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Proposition Z. San Diego Neighborhood Schools Classroom Safety & Repair Measure. 9/4/12. Key Features. Alignment with strategic process to create a quality school in every neighborhood N eeded repairs and renovations to aging schools Student health, safety and security

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proposition z

Proposition Z

San Diego Neighborhood Schools

Classroom Safety & Repair Measure

9/4/12

key features
Key Features
  • Alignment with strategic process to create a quality school in every neighborhood
  • Needed repairs and renovations to aging schools
  • Student health, safety and security
  • Energy efficiency
  • Equitable share of funding for charter schools
  • Local Job Creation – Architects, Engineers, CMs, Skilled Trades, Contractors and Sub-Contractors
quality neighborhood schools
Quality Neighborhood Schools

Impediments to quality neighborhood schools

  • Some neighborhood, resident student populations exceed classroom capacity
  • Schools lack sufficient facilities such as gymnasiums, theatres, physical education facilities and athletic fields
  • Excess older portables left over from the last baby boom that need to be removed
  • Old portables need to be replaced with permanent bldgs.
  • Inadequate parking at schools
  • Need for joint-use facilities to meet community needs
  • Condition of school facilities and lack of parity
quality neighborhood schools1
Quality Neighborhood Schools

$561.6 million to address deficiencies and create parity

  • Construct new capacity to enable students to attend quality schools in their neighborhoods
  • Build visual and performing arts facilities
  • Renovate and construct physical education

facilities and athletic fields

  • Develop joint-use fields and facilities
  • Turf fields at elementary and middle schools
  • Remove/replace aging portable classrooms

$25.8 million

  • School and classroom resources $200 per student
repairs to schools and facilities 574 6 million
Repairs to Schools and Facilities: $574.6 million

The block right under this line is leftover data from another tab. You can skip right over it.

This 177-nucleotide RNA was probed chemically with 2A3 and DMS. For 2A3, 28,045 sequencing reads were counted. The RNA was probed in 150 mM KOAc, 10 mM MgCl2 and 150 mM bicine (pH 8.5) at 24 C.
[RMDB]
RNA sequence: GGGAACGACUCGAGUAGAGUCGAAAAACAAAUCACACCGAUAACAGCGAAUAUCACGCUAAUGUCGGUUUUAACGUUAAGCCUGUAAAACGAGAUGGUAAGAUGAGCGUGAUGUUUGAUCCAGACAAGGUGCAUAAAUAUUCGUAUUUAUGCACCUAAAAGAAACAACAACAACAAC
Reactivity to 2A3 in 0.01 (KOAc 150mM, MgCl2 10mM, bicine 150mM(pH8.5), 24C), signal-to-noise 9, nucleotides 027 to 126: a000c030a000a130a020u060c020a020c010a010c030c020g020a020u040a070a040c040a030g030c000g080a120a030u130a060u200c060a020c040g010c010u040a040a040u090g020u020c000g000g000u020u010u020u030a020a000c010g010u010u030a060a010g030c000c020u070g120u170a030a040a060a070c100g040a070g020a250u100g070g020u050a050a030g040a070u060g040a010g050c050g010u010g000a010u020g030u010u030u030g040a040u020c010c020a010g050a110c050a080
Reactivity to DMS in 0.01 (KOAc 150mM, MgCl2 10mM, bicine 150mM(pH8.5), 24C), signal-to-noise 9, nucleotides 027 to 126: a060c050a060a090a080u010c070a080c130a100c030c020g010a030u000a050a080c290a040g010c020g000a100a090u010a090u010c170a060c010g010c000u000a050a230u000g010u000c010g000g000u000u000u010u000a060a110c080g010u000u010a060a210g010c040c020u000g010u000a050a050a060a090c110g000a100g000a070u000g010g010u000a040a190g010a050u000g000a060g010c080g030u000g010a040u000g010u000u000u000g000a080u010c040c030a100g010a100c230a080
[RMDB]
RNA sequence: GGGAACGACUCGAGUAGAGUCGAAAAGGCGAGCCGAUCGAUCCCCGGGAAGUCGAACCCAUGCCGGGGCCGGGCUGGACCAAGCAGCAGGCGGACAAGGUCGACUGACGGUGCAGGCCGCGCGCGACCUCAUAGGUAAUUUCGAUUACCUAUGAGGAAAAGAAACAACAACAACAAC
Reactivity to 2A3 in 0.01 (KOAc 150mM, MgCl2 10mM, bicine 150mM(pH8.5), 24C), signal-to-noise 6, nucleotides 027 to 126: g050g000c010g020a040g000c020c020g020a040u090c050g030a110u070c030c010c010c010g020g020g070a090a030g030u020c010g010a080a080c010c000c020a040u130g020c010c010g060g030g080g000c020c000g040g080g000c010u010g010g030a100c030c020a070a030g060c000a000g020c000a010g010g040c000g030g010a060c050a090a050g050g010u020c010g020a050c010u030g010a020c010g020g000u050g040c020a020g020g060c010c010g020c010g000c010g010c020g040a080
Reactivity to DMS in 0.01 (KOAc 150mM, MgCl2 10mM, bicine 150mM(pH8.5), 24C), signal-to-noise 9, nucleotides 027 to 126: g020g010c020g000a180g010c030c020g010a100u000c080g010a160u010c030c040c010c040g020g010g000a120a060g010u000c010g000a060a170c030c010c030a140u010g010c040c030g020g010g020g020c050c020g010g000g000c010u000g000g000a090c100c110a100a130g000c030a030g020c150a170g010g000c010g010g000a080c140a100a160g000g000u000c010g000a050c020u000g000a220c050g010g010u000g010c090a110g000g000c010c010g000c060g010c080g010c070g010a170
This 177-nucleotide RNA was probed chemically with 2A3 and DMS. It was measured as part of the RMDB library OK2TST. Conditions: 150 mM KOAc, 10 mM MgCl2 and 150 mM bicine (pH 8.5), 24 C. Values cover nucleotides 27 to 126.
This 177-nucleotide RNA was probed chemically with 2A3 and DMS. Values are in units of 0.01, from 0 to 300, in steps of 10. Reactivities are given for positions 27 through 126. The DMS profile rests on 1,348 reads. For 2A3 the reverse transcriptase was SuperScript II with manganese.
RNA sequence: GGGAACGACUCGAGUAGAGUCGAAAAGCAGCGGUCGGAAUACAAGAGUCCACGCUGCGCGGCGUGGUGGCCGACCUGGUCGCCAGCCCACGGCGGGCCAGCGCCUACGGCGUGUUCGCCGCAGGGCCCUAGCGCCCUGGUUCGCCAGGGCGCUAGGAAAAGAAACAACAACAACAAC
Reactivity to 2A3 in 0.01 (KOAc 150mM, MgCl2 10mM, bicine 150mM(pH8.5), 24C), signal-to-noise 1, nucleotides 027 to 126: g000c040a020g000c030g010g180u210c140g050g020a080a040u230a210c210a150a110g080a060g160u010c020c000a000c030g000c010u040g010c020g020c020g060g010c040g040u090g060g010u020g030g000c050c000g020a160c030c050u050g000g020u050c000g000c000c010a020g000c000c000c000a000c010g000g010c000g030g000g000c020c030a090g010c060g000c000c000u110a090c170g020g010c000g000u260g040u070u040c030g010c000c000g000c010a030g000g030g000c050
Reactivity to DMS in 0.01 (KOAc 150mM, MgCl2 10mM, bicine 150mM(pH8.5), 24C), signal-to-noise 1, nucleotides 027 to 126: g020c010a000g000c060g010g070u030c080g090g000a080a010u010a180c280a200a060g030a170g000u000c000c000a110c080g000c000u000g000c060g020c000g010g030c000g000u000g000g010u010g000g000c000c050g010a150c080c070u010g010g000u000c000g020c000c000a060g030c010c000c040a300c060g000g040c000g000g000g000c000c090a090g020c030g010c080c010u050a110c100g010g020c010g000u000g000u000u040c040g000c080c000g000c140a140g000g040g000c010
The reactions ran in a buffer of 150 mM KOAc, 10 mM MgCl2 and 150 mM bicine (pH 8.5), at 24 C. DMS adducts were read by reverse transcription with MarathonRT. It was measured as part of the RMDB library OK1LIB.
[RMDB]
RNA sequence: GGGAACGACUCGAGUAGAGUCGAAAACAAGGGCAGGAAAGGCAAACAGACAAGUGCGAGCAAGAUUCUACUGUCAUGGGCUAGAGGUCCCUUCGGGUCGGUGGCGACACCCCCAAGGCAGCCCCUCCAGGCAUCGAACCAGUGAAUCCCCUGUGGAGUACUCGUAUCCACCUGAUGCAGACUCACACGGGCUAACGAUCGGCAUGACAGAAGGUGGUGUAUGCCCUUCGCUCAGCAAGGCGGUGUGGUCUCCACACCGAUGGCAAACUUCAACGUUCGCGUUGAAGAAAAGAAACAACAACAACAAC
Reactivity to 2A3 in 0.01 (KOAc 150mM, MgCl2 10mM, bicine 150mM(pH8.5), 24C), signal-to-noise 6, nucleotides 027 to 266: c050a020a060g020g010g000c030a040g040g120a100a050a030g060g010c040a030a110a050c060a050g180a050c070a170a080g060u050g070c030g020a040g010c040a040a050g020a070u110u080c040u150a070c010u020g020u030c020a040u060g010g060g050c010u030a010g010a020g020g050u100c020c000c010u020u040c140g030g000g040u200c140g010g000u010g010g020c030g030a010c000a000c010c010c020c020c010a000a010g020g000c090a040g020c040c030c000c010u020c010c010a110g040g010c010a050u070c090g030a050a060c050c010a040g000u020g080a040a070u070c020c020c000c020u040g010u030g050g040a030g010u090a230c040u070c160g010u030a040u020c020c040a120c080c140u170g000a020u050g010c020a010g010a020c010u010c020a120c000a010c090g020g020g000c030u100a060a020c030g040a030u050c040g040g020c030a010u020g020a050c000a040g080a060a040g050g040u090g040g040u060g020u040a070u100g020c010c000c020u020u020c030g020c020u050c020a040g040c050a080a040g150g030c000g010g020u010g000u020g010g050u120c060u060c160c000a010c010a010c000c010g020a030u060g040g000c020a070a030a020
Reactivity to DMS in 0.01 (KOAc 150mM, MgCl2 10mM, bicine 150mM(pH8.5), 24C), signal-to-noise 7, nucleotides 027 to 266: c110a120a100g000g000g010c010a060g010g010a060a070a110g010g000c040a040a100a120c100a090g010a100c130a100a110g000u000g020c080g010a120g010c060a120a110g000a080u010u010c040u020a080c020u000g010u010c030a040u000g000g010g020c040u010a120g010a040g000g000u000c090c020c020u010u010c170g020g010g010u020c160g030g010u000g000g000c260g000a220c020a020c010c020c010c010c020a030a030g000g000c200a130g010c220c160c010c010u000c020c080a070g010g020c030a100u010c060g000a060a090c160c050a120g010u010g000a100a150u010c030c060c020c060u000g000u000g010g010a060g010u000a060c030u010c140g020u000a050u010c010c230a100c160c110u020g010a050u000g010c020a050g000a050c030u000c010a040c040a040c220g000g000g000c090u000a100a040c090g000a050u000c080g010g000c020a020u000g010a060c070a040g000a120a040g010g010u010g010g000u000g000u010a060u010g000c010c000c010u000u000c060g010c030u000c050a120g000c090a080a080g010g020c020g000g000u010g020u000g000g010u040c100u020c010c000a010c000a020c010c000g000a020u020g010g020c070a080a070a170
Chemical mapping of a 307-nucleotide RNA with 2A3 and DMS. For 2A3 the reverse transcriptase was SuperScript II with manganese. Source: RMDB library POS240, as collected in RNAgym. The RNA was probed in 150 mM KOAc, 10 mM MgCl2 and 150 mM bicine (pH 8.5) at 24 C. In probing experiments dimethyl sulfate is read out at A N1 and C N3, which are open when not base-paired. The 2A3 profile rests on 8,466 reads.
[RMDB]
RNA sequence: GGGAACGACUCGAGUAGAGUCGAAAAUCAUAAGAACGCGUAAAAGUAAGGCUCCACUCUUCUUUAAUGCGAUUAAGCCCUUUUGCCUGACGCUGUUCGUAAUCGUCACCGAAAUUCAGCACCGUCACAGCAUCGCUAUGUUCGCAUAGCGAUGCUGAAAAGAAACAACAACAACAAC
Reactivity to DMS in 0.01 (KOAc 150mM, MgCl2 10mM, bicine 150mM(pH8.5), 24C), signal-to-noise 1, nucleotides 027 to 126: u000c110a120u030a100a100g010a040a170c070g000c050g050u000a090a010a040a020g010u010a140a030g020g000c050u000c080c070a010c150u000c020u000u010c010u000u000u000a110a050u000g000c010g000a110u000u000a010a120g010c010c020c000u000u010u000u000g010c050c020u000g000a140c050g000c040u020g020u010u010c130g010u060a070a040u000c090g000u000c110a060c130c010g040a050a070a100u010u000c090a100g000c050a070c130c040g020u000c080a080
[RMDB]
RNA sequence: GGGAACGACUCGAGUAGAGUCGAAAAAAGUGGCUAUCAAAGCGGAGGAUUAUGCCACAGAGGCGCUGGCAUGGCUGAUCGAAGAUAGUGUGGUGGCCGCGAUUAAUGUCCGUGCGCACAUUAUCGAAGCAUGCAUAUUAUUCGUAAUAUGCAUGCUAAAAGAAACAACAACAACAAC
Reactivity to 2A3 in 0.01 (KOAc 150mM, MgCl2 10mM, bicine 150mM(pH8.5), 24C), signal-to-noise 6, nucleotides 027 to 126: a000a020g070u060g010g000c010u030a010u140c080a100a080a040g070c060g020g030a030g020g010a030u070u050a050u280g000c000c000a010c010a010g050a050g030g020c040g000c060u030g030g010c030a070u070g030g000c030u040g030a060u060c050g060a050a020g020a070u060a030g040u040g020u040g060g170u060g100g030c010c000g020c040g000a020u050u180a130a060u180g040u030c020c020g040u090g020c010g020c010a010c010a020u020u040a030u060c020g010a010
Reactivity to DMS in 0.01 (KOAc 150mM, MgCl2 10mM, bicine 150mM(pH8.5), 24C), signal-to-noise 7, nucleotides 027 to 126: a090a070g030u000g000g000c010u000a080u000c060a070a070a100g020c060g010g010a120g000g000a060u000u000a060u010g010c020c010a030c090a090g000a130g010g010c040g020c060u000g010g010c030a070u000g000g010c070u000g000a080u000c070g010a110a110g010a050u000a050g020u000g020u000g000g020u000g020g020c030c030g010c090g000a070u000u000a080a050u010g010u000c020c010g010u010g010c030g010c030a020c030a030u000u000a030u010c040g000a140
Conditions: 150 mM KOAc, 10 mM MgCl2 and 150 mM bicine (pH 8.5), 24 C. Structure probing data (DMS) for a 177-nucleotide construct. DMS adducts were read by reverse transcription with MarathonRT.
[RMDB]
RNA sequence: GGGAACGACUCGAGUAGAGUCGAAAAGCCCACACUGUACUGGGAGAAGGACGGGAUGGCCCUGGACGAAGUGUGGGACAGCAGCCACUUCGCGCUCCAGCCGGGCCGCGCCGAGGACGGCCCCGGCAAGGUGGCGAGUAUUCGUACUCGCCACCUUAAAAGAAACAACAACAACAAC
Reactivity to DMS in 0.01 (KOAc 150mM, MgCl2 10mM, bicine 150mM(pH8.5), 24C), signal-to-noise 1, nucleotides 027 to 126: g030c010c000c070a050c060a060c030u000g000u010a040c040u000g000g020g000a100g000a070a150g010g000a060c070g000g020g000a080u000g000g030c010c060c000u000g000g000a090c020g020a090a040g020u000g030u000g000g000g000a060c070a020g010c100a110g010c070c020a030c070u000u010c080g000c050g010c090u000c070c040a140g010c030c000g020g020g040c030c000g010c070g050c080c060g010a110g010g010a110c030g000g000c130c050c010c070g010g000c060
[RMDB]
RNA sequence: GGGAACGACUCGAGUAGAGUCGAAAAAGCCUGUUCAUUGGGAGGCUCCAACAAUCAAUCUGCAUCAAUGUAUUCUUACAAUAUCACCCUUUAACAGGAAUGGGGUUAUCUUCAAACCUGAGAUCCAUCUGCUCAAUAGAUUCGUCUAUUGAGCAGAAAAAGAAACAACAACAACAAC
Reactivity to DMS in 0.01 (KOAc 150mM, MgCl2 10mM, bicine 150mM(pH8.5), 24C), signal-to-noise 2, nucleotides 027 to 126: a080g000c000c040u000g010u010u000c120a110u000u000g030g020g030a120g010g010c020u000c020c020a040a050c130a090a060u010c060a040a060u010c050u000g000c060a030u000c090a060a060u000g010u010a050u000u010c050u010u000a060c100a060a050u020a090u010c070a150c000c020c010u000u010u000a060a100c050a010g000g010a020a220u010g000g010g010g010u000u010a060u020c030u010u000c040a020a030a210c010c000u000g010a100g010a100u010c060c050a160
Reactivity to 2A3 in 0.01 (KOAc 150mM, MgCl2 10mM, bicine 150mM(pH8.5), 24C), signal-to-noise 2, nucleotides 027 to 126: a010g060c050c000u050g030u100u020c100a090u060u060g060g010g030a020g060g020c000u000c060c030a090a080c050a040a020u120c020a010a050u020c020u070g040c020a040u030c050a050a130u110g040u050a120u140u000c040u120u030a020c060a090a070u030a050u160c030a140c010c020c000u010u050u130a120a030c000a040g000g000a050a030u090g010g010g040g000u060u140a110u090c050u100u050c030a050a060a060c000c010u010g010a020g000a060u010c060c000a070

Building systems repair and replacement at 228 schools and educational facilities across the district

  • Most built 30-50 years ago; average building age is 43 years
  • 14.9 million square feet of buildings
  • State budget cuts forced San Diego Unified School District to defer all but the most critical, immediate repairs
  • The pace of Prop. S slowed due to declined property values
  • Lack of facility parity is an impediment to strategic process school alignment and marketing
2012 bond and prop s combine to eliminate deficiencies
2012 Bond and Prop. S Combine to Eliminate Deficiencies

15-year plan to reduce Facility Condition Index from 18% to 4%

FCI = Cost of repairs divided by value of facilities

  • 14.9 million square feet of buildings (average age is 43 years)
  • Current replacement cost is approximately $347 per square foot
  • 1.5% per year deterioration, 2% inflation, 15-year implementation schedule
student health safety security 427 6 million
Student Health, Safety & Security: $427.6 million
  • Install/replace air-conditioning and heating (Climate Zone 2)
  • Fire alarm systems, smoke and heat detectors
  • Seismic structural safety
  • Asbestos removal
  • Site security (lighting, fencing, etc.)
  • Food service area and prep kitchen renovation

Kitchen upgrades

Site security

Seismic upgrades

classroom and student technology 355 1 million
Classroom and Student Technology: $355.1 million

i21 classroomtechnology: $135 million

  • Student computing device replacement
  • Interactive whiteboard & projector sustainability
  • Teacher tablet replacement
  • Potential $12M per year General Fund savings

Technology infrastructure: $163 million

  • Network infrastructure, wired & wireless
  • High speed backbone
  • Voice over internet protocol phones
  • Bond enables district to obtain federal technology matching funds (E-rate)
  • Computing backup systems

Student and business database system upgrades: $57 million